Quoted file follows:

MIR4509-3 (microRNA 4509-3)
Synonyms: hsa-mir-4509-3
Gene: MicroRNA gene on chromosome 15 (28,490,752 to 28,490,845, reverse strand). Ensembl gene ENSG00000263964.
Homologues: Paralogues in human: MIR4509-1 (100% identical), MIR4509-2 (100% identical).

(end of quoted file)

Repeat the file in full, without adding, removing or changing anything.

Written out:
MIR4509-3 (microRNA 4509-3)
Synonyms: hsa-mir-4509-3
Gene: MicroRNA gene on chromosome 15 (28,490,752 to 28,490,845, reverse strand). Ensembl gene ENSG00000263964.
Homologues: Paralogues in human: MIR4509-1 (100% identical), MIR4509-2 (100% identical).